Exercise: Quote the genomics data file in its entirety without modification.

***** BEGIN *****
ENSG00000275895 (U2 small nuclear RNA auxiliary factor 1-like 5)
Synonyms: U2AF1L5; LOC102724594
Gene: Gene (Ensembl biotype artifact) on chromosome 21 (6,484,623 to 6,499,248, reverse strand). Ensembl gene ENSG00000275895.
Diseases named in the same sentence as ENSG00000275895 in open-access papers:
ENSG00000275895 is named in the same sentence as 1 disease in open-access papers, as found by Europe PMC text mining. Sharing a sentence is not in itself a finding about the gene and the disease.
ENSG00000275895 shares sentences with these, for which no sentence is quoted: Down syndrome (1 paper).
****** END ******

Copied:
ENSG00000275895 (U2 small nuclear RNA auxiliary factor 1-like 5)
Synonyms: U2AF1L5; LOC102724594
Gene: Gene (Ensembl biotype artifact) on chromosome 21 (6,484,623 to 6,499,248, reverse strand). Ensembl gene ENSG00000275895.
Diseases named in the same sentence as ENSG00000275895 in open-access papers:
ENSG00000275895 is named in the same sentence as 1 disease in open-access papers, as found by Europe PMC text mining. Sharing a sentence is not in itself a finding about the gene and the disease.
ENSG00000275895 shares sentences with these, for which no sentence is quoted: Down syndrome (1 paper).